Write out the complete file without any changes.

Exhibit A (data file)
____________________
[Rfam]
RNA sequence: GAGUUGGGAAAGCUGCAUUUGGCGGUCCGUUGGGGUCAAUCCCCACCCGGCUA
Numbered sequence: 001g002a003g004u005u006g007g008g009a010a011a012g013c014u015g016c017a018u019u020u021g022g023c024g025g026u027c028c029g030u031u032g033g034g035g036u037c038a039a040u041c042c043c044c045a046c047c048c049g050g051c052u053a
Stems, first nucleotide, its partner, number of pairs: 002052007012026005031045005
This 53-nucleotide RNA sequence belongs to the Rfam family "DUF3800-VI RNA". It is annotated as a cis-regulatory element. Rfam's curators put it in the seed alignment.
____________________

[Rfam]
RNA sequence: GAGUUGGGAAAGCUGCAUUUGGCGGUCCGUUGGGGUCAAUCCCCACCCGGCUA
Numbered sequence: 001g002a003g004u005u006g007g008g009a010a011a012g013c014u015g016c017a018u019u020u021g022g023c024g025g026u027c028c029g030u031u032g033g034g035g036u037c038a039a040u041c042c043c044c045a046c047c048c049g050g051c052u053a
Stems, first nucleotide, its partner, number of pairs: 002052007012026005031045005
This 53-nucleotide RNA sequence belongs to the Rfam family "DUF3800-VI RNA". It is annotated as a cis-regulatory element. Rfam's curators put it in the seed alignment.